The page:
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Penn Hills soldier gives a snapshot of Army life in Afghanistan

| Wednesday, Feb. 27, 2013, 8:06 p.m.
Penn Hills Progress
Specialist Kyle Bruccoliere, Sgt. Andy Murray, Shura Mohammad and 1st Lt. Matthew Shirer pose for a photo in Afghanistan. Shirer's company returned earlier this month after a year-long tour. SUBMITTED PHOTO
Penn Hills Progress
Afghan National Army and U.S. forces from Shirer's 420th Engineer Company combined for route-clearance missions, searching Afghan roadsides for IEDs. SUBMITTED PHOTO
Penn Hills Progress
From the left, an Afghan National Army officer poses for a photo with Shirer, an Afghan Uniformed Police commander and Sgt. Doug Thomas. SUBMITTED PHOTO

Matt Shirer's year in Afghanistan found him jumping headlong into daily danger, punctuated by moments of hilarity and the occasional pot-smoking Afghan soldier.

Shirer is an Army reservist and 2003 Penn Hills graduate who recently completed a tour with the 420th Engineer Company out of Indiana, Pa.

His unit returned Feb. 6, and he spoke at the Penn Hills Kiwanis Club's Feb. 20 meeting, discussing his work clearing improvised explosive devices, or IEDs, from Afghan roads.

“We found nine the right way, and three found us the wrong way,” Shirer, 28, said, though he noted that he did not lose any of the 31 soldiers under his command during their deployment.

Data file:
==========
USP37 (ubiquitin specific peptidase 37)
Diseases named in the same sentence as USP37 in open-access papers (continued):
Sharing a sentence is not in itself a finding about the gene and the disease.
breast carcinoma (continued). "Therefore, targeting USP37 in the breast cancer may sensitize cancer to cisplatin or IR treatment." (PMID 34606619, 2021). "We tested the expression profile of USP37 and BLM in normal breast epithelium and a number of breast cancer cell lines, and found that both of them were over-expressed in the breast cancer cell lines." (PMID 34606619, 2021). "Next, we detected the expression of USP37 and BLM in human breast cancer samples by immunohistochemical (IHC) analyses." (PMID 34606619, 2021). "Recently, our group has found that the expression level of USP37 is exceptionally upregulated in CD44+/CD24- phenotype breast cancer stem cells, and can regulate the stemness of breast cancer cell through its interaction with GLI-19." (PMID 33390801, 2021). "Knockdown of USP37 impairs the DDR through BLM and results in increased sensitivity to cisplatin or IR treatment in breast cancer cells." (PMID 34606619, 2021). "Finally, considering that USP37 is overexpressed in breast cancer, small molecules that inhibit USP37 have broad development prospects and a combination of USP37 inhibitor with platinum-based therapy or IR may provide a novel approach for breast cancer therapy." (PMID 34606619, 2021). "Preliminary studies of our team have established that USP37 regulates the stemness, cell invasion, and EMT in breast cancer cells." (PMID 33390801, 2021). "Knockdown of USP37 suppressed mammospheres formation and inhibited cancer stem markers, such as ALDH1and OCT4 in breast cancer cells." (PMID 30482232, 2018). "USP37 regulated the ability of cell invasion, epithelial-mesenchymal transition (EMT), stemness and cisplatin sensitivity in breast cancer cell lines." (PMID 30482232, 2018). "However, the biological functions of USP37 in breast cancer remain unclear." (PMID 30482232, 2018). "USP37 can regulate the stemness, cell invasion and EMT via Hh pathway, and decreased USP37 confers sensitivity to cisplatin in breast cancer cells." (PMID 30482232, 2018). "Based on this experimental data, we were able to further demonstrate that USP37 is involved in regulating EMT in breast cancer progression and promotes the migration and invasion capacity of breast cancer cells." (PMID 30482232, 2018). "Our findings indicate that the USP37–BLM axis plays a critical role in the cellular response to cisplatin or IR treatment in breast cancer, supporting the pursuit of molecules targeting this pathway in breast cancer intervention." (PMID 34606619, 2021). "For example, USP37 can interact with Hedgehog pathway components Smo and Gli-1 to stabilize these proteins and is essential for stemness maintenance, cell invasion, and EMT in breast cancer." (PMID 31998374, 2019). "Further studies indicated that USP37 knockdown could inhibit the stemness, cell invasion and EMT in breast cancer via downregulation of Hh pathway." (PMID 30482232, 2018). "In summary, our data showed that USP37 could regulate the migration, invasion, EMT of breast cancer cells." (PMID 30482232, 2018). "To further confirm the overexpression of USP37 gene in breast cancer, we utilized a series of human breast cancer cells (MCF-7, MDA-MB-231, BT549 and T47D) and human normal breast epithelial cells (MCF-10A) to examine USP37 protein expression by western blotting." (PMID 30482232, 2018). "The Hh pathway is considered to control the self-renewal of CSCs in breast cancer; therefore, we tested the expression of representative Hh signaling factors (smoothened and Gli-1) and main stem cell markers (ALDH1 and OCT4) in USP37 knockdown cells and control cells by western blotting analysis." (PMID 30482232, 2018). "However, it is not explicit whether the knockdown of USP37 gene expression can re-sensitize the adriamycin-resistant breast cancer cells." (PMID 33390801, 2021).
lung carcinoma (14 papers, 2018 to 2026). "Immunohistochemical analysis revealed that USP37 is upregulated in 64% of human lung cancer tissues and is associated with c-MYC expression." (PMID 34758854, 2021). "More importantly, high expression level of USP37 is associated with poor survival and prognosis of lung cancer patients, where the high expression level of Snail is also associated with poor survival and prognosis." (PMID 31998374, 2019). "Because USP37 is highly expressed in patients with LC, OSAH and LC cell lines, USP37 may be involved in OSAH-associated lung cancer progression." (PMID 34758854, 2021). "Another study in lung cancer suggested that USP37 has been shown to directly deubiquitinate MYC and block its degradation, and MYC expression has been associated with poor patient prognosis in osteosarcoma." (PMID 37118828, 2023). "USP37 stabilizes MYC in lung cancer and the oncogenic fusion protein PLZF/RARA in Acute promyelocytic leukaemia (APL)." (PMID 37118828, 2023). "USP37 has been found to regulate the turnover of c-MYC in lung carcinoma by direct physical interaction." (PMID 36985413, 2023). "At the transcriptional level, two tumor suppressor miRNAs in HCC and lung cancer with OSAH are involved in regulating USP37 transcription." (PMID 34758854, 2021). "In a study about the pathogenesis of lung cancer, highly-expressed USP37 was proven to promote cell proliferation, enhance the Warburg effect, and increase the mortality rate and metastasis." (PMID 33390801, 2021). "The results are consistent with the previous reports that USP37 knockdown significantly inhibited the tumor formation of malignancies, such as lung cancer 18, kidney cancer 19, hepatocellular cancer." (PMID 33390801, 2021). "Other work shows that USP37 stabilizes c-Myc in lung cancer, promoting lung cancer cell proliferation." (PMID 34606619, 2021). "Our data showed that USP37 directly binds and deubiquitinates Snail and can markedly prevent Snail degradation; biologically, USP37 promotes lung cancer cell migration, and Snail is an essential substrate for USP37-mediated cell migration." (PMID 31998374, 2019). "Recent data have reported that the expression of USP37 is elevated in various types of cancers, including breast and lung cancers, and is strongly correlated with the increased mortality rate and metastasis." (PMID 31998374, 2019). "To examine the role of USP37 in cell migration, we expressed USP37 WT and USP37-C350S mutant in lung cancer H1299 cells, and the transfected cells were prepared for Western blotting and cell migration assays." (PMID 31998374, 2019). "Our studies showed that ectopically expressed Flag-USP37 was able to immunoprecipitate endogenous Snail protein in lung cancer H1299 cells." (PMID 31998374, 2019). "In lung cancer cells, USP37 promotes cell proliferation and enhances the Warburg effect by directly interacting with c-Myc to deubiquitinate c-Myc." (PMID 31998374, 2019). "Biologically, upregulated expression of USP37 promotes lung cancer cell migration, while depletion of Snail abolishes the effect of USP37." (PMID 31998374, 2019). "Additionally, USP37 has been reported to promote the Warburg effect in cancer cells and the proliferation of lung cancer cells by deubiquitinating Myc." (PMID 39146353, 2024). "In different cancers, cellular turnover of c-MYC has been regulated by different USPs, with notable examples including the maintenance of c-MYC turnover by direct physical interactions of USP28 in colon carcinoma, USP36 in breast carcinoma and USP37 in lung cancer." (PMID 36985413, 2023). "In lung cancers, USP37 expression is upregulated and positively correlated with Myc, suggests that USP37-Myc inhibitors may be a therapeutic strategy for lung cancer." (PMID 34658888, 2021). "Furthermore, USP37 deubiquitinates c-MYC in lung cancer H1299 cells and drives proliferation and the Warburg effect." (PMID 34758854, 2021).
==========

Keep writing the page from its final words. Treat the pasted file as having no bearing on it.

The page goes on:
“We always joked that you have to be close to clinically insane to go out and look for these things,” said the 1st Lt., passing around a piece of an IED, a shred of a gallon milk-jug which had been loaded with explosives and still smelled of sulfur.

Using ground-penetrating radar and metal detectors, but mostly through plain observation, Shirer's team would locate IEDs, move them from the road and safely detonate them.

Shirer's team would head off their base — “outside the wire,” Shirer called it — in a roughly eight-vehicle convoy, protected behind heavy armor and nine-inch-thick windows.

Some of the vehicles were equipped with an exterior aluminum cage which would bear the brunt of a rocket-propelled grenade blast or in some cases, actually snare the grenade, which could then be disposed of safely.

Mainly, Shirer gave Kiwanis members snapshots of daily life in Afghanistan: poor hygiene, worse sanitation, and marijuana, at least on the Afghan side: Shirer showed one photo of a six-foot pot plant he said was growing on an Afghan army base. Occasionally, Afghan soldiers would partake, he said.

“What you've heard about there being no alcohol, no drugs, and no pornography in Afghanistan? It's not true,” Shirer said.

When it came to truth, however, particularly in a country with a myriad of ethnicities, languages and shifting alliances, Shirer said one person he could always count on was his lead interpreter, Mohammed.

“He was probably as valuable to me as my (convoy) trucks,” Shirer said. “We'd send him into a village and ask him to go in, get us information and come back. If he came back and said, ‘We don't want to be here anymore,' we'd be out of there.”

Shirer said that while the Afghan military is ineffective because of a lack of supplies and funding from the Afghan government, “they're very effective at the same time because they live in these villages, they know the terrain and they know the people.”

Shirer is stateside for four months before shipping back out, although his next assignment will be decidedly less hazardous and will feature better weather: he is headed to Germany in June to join a heavy equipment company and help rebuild roads.

Patrick Varine is an editor for Trib Total Media. He can be reached at 412-320-7845 or

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